1. Why come to counseling?
Students come to counseling for a variety of reason. They may want to simply share their thoughts and feelings in confidence with a trained counselor who is objective and a good listener. This is often helpful when there are tough decisions to make. Oftentimes they want to feel better about themselves or about their relationships. Counseling may also help students change their behavior in order to deal more effectively with a problem. They may become aware of strengths and resources they can use to their benefit. At other times, counseling may help by giving students certain types of information, or by teaching new skills that are beneficial to them. Counseling may also help others see themselves and others in a different light. This is not to say that counseling is easy. Successful counseling may mean students will become aware of feelings and behaviors that are not particularly comfortable or effective for them. With the help and support of a trained counselor, they can learn to confront such feelings and behaviors so that changes will be made that will lead to a more satisfying life.
2. Is counseling only for people who have emotional problems?
While counseling does deal with people who have emotional problems it can also help students with academic skills concerns, individuals who just want to understand themselves better, couples who are contemplating marriage or want a stronger relationship, students who have difficulty being assertive, others who may have problems with grades and tests, those having difficulty juggling school, work, and parenting, as well as new students trying to fit in and adjust to their new surroundings.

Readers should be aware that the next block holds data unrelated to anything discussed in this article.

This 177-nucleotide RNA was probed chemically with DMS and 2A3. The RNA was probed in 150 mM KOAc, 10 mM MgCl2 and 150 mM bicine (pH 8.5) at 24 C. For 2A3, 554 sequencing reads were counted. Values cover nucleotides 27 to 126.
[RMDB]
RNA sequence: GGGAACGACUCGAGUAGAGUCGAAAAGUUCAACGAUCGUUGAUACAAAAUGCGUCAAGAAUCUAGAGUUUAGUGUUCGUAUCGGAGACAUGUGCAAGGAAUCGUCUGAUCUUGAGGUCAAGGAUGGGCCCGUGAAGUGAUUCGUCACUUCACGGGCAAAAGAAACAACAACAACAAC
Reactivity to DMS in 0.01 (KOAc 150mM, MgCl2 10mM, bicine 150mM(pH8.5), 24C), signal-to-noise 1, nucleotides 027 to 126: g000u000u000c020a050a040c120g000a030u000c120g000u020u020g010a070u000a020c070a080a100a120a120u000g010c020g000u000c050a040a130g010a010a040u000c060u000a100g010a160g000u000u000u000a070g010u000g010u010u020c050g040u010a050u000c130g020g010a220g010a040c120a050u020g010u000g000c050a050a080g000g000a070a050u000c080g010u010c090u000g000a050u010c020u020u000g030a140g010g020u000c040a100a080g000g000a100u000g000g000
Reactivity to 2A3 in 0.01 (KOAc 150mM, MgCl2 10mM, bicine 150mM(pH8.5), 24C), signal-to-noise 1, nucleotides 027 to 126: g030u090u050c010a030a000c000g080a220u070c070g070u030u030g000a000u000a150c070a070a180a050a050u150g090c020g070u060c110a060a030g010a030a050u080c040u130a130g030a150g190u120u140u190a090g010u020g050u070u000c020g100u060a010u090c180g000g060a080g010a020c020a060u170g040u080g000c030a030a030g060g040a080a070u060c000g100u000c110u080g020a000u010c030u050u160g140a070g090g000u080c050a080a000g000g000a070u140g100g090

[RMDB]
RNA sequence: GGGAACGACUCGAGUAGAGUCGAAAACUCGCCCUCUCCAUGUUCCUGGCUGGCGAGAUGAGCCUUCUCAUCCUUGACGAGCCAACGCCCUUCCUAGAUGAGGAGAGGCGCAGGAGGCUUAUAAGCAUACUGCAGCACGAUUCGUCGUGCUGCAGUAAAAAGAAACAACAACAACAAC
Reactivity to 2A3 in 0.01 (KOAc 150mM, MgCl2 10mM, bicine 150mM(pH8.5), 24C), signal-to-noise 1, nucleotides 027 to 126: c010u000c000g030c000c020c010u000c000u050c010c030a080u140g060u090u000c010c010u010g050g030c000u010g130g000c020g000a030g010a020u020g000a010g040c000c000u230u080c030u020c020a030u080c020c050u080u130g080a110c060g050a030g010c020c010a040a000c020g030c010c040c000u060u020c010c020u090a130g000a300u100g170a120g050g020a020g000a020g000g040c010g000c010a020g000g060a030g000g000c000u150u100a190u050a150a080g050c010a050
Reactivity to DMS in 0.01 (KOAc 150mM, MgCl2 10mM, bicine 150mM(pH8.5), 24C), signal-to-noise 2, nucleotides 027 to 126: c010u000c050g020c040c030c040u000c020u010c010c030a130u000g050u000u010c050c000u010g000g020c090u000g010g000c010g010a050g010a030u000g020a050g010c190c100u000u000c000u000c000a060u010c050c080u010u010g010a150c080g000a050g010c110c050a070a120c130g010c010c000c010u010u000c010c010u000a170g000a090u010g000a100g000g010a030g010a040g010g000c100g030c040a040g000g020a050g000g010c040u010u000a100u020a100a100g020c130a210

3. Some say that people in counseling are inherently weak. Is this true?
There is nothing weak about a person who enters counseling. Students who enter counseling are, in fact, taking the first step in resolving their difficulties. A lot of people would view this as courageous.
4. Who can use the Student Counseling Services?
Student Counseling Services offers a variety of services to PVAMU currently enrolled undergraduate and graduate students who paid their student service fees.
5. Do I need an appointment to see a counselor?
Counseling sessions are scheduled by appointment. You can call 936-261-3564 or come by Student Counseling Services to set up a time. However, if there is an emergency or crisis, a counselor is available 24 hours a day through our on-call crisis system. See “Appointments & Emergency Services” for more information.
6. What happens after I make an appointment?
At the time of your first appointment, you will be asked to complete some preliminary documents. You will be asked to describe your concerns by the intake counselor and what you hope to gain from counseling. This intake session is an opportunity for you and the counselor to decide how best to address your concerns and to identify the most appropriate services for your needs.
7. Will the information I tell the counselor be held confidential?
All communications between you and your counselor will be held in confidence and will not be disclosed to any outside agency unless you give written authorization to release the information. However, there are exceptions to confidentiality. See “Confidentiality” for more information.
8. Can the psychological counselors prescribe medication for me such as anti-depressants for my problems?
Psychological counselors do not prescribe medications – a psychiatrist or a general physician prescribes medication. SCS does not dispense any medications. If you need a prescription drug, SCS will provide you with a list of referrals that may be able to assist you.
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